Will that make all the division and discord go away? Does that mean that all of us will be singing Kumbya all the time? Of course not. The fact of the matter is that not even Jesus was able to get everyone to agree with one another. After all, they crucified him, didn’t they? And it we are faithfully being Jesus in the world, they may crucify us, too. But if we are faithful to the teachings of our Lord, then the very least we can do is carry him with us into everything aspect of our lives. We can constantly remind ourselves WWJD, what would Jesus do, every time we go to the store, or every time we meet someone on the street, or yes, every time we cast a vote.
But notice something else. NOT EVEN JESUS told the disciples exactly how they were supposed to be Jesus in the world. Some did it through their preaching and proclamation. Some did it through the gift of healing. Some were called to speak out against injustice with a prophetic voice. Some were simply called to sit quietly with someone as they died.
The same is true for us. How I wish that I was so wise, so persuasive, so in tune with the mind of God that I could tell you all what it means for each of you to be Jesus in the world. But the fact of the matter is that I am but a disciple, like all of you, and a disciple is not above the teacher. I can never tell you how you are supposed to be Jesus in the world. But what I can tell you is that each of us is called to live as Christ lived in every aspect of our lives.
Will that create discord? Sure. Will it solve our divisions? Absolutely not. Living Christ-centered lives will cause some conflict.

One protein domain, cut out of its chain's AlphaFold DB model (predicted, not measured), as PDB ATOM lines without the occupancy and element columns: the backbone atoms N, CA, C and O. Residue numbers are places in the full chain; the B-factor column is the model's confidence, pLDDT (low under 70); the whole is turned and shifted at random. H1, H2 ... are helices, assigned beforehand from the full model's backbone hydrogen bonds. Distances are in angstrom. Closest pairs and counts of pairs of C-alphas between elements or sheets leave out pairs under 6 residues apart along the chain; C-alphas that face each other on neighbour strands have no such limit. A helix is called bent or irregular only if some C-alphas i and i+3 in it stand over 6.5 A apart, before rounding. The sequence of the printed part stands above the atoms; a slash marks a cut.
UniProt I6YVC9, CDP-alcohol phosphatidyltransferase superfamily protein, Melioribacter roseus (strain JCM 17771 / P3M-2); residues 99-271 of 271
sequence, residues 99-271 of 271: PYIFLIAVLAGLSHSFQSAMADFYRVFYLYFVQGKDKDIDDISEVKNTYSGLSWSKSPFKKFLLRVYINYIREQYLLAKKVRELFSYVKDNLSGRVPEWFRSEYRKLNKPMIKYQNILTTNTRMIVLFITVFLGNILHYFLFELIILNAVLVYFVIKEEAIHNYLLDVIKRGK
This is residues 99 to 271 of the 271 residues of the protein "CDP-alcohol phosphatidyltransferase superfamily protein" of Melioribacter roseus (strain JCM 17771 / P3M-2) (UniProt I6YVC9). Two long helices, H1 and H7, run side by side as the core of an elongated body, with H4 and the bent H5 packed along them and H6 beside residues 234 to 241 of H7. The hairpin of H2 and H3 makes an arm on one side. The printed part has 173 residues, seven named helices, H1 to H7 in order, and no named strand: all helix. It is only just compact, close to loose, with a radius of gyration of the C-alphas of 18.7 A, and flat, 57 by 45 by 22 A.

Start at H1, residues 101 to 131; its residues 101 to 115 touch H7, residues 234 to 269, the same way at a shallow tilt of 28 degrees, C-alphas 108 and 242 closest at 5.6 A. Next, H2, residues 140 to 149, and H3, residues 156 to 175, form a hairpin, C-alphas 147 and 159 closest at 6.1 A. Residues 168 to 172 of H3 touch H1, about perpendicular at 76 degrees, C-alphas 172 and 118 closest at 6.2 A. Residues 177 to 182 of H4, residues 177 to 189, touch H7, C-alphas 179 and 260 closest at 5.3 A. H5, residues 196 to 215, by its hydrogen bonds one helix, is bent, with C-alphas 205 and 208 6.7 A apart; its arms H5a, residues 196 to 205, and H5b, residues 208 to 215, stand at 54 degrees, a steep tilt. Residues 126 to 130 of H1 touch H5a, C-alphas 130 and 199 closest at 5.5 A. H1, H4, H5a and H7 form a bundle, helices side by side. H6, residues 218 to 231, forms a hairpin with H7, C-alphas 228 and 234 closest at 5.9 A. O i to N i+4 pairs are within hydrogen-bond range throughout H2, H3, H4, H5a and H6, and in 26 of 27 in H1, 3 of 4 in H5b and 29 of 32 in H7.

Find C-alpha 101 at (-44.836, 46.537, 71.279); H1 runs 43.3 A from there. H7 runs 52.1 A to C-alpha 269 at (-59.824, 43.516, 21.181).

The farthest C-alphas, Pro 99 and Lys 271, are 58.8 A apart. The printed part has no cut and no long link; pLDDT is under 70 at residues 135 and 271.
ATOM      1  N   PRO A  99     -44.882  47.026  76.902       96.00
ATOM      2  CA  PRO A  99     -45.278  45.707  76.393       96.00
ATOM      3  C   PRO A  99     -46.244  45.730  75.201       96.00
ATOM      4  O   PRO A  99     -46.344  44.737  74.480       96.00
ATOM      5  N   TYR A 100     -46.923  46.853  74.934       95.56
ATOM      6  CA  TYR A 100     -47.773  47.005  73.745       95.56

This brings us to Jesus second radical idea. Now we don’t often think of Jesus as a radical. We see lots more pictures of Jesus carrying a lamb than carrying a sword. But as we know from the scriptures, Jesus shook things up all the time. He wasn’t afraid of the challenging the status quo. He wasn’t afraid of challenging the merchants in the temple by turning over the money changers’ tables. He wasn’t afraid of what people might think of him by eating with tax collectors and sinners. He wasn’t afraid to confront the religious leaders of Jerusalem. In fact, what all the stories consistently tell us about Jesus is that he was not afraid.
Jesus’ radical second idea was that no one needs to live in fear of who they are, because everyone is a child of God, and worthy to stand before God. We don’t have to be afraid of being on the wrong side of an argument as long as we’re on the right side of God.
Does all this mean that it doesn’t matter that people are dying in North Korea, or Syria, or Cleveland, or St. Louis, or Orlando, or Charleston, or San Bernadino? Of course not. But until we overcome our fear of each other, we will never be able to solve these problems.
God acts, and we respond. We respond by accepting God’s invitation to live our lives without fear. We respond by embracing one another in a spirit of true friendship and love. We respond by looking first for the face of Christ in each other, even when we disagree. We respond by not just loving our neighbor, but taking active responsibility for their health and well-being. Jesus’ radical new idea, for which he knew that we would all have to struggle and fight – and for which he ultimately died on the cross – was that God loves us, forgives us, and continues to act even today in the world. “Don’t be afraid,” he says, because God sent Christ to us so that we might be Jesus in the world. And in that way, love will always conquer fear.
Being a follower of Christ – being Jesus in the world – was never supposed to be easy. Sometimes, our work will cause even greater division and discord. But whatever happens, God is with us always, and cherishes us, more that all the sparrows in heaven.
If we are truly being Jesus in the world, there will be division and discord. Don’t be afraid.